The Brownstone Baked to Perfection

The Brownstone Baked to Perfection

By William Lamb / Photos by Matthew Williams
A family enlists Brooklyn design-build firm MADE to renovate a brownstone using surplus and salvaged materials for a budget-conscious patina.

In 2009, Dawn Casale and Dave Crofton faced a quandary: With the arrival of their son, Nate, they had outgrown their apartment in Cobble Hill, Brooklyn. And though unwilling to stray far from nearby Boerum Hill, where they opened a boutique bakery, One Girl Cookies, in 2005, they were largely immune to the charms of the neighborhood’s brownstones, which they viewed as being long on period detail but short on light and space.

Kitchen & Dining Room "This room really became the heart of the space," Dawn Casale says. "If people are sitting at the dining table or in the living area, you’re able to have a really free-flowing conversation and there’s a nice dynamic happening on the entire floor."

So they set a less-than-realistic goal of finding something close by with an open, loftlike feel. "We gave our realtor a somewhat impossible task of finding us a place that probably didn’t exist," Casale acknowledges. Then they saw a three-story brownstone just a few blocks from their shop. Its location on a corner lot let ample natural light penetrate the building’s core. Even better, it had been completely gutted, giving Casale and Crofton a blank slate on which to create their living space from scratch.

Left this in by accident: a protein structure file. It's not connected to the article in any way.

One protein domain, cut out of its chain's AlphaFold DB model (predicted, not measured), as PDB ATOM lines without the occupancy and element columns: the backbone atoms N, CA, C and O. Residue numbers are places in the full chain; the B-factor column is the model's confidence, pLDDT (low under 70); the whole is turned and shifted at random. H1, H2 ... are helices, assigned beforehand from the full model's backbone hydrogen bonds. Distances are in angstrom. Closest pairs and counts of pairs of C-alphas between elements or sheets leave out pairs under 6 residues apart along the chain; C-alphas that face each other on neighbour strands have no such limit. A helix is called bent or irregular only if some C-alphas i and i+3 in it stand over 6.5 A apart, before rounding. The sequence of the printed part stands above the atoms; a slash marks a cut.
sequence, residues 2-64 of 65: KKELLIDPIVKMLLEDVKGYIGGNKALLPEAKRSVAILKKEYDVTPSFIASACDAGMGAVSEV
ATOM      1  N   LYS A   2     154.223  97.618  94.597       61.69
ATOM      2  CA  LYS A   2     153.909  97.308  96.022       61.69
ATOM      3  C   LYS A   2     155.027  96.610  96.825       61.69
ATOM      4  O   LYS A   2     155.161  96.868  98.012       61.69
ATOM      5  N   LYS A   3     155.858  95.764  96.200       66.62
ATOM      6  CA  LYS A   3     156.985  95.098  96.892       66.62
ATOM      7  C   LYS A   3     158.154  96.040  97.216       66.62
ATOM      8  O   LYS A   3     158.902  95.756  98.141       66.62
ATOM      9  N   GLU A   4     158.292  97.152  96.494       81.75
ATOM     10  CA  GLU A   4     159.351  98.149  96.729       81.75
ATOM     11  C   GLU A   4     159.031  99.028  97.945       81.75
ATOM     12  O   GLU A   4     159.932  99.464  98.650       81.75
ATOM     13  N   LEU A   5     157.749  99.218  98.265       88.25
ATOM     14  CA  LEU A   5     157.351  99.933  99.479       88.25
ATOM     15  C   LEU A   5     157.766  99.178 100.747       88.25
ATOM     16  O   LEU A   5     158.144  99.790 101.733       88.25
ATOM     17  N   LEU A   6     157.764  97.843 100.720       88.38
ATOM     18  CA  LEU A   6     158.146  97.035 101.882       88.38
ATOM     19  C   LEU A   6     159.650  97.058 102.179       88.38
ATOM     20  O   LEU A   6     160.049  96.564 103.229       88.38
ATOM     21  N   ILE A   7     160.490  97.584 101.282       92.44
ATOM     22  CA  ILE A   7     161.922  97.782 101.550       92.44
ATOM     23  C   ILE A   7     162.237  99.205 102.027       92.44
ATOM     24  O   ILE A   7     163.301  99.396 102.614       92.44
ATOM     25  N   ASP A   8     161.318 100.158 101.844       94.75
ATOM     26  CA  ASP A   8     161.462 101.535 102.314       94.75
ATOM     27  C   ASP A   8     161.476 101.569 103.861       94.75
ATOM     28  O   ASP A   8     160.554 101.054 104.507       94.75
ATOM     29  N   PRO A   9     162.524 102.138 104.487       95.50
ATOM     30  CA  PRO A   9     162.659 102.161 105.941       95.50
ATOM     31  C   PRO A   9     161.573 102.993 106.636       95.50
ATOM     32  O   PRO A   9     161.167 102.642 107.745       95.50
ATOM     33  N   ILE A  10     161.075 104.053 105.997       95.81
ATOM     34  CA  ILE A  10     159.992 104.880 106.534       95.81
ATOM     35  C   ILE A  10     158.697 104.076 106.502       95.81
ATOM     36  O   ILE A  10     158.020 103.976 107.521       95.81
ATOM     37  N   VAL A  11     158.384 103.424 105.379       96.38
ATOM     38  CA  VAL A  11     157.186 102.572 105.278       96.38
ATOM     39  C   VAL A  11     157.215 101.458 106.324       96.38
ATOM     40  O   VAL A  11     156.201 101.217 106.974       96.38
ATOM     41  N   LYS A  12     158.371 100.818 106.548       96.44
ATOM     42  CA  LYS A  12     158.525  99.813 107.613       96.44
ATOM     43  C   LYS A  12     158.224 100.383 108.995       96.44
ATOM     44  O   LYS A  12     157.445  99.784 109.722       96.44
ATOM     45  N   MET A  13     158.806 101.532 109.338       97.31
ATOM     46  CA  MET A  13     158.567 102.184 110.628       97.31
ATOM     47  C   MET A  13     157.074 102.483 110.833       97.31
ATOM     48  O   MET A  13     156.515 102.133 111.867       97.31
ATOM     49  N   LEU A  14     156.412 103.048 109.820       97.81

The island and cabinets, fashioned from remilled Douglas-fir beams salvaged from upstate New York, sport inexpensive drawers from Ikea. The Carrara marble for the sink surround also came from the firm’s warehouse, from a section of slab orphaned from an earlier commission. A Viking chimney wall hood tops a free-standing range by Bluestar.